Good intranets come in different shapes, sizes and colors, but they share one thing in common: a focus on users.
This single factor has a huge influence on planning exercises, on software selection, on the design of the intranet and on launch and training activities. But many companies seem to forget who the intranet is for.
A user-first mindset
A user-focused approach to building intranets begins with a user-first mindset:
- The intranet’s primary purpose is to help users (employees) do their jobs better
- Users possess a wealth of knowledge about their jobs
- We can’t fully understand how users think or what they need without researching it
- Time spent now involving users is an investment that will pay off later in a more successful intranet
The benefit of focusing on users
Focusing on users benefits your intranet in three main ways:
|User-centered design activities, such as card sorting||Site navigations and layout that are user-friendly|
|Observing user behavior, gathering user feedback||Features that address actual user problems|
|Involving users in decisions, such as what to name the intranet||A shared sense of ownership among users|
As you can imagine, these benefits are heavily interrelated: an easy-to-use intranet must also address real user problems in order to be well-received by employees.
3 reasons some intranets don’t focus on users
False assumptions: “I know what they want.” Intranet designs are often based on untested assumptions about what users need and like. A central team thinks it knows what’s needed and implements an intranet that misses the mark.
Politics: “The VP said what they want.” In other cases intranet layouts and features are based more on stakeholder politics and executive egos than user needs. This often happens when intranet teams have inadequate decision-making authority over the project itself.
Lack of skills: “We don’t have a usability expert.” Sometimes an intranet isn’t focused on users simply because the intranet team doesn’t have the necessary skillset to design in that way. Many intranet managers come into their jobs from roles in HR, IT or Communications and don’t have experience with user-centered design techniques and change management strategies.
No matter the reason, a new or renewed focus on users can steer an intranet project back in the right direction.
The wrong way to focus on users
To quote the inimitable James Robertson, “Don’t ask staff what they need” on the intranet. What my favorite intranet guru means is this:
- It’s not a user’s job to design the intranet (it’s your job!)
- What someone wants may not align with what she needs (“oooh, what about a daily puppy photo!”)
- Users don’t know what intranets can and cannot do (again, your job)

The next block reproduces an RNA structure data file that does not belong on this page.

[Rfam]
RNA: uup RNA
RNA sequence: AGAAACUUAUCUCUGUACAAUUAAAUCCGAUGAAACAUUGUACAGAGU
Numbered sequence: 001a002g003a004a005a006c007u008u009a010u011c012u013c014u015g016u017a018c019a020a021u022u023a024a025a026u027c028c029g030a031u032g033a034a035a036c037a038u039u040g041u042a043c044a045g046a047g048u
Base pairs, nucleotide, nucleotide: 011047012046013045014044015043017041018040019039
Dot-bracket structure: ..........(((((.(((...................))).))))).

- Users know their problems, but not necessarily the solutions
It’s the intranet team’s job to involve users in the proper structured activities in order to uncover their needs and problems, and then come up with intranet-centric solutions to those needs and problems.
3 ways to focus on users
Involve users to make the intranet relevant
To build an intranet that solves actual business problems, you need to understand work from a user’s perspective. There are several research methods available:
- Focus groups
- Observational research / shadowing
As we explain in Determining Your Business Objectives: Step 1 to a New Intranet, we find interviews are the most effective method for conducting this research. Many intranet teams default to conducting surveys to perform this research, but surveys are really only effective for researching preferences, not for gaining understanding.
Involve users to make the intranet easy to use
There is an entire field of “user-centered design” that employs specific, highly-structured techniques in order to make user interfaces easy to use. These techniques make design into as much of a science as an art and help provide data about what works on your site and what doesn’t. Using data to make decisions can reduce internal politics and result in good usability. Common activities in this category include:
- Card sorting (to draft a navigation structure)
- Tree testing (to confirm that the navigation structure is effective)
- Usability testing (to identify problems users encounter when attempting to complete common tasks)
As with other activities listed here, these ones require a certain level of experience and expertise to conduct properly. See ThoughtFarmer’s Intranets 101 section for handy step-by-step guides.
Involve users to raise awareness and increase engagement
Some intranet decisions can be made by a mass of employees, such as what to name the intranet. These decisions are typically not about usability issues like navigation and layout, but more about intranet branding. Here are several common activities:
- Selecting an intranet name
- Voting on 2 or 3 different visual design options
- Responding to user satisfaction surveys
- Participating in intranet pilots
These types of broad-based involvement and collaboration activities raise awareness of your intranet project and increase user engagement.
The secret about involvement
Finally, I want to share this little secret: Simply involving people in building a new intranet increases their satisfaction, even if the new site is not that good. I hesitate to say this “out loud” since it sounds blasphemous. But the fact is that by simply giving people a voice, you increase their satisfaction with the end result.
An old boss of mine liked to say, “There’s a difference between having a voice and having a vote.” A company is not a democracy, but that doesn’t mean people should stay silent. Employee input is incredibly valuable for both the insights it provides and the satisfaction it creates. As long as people have had a voice, the intranet doesn’t need to be exactly what they wanted for them to be satisfied. But don’t tell anyone I said this…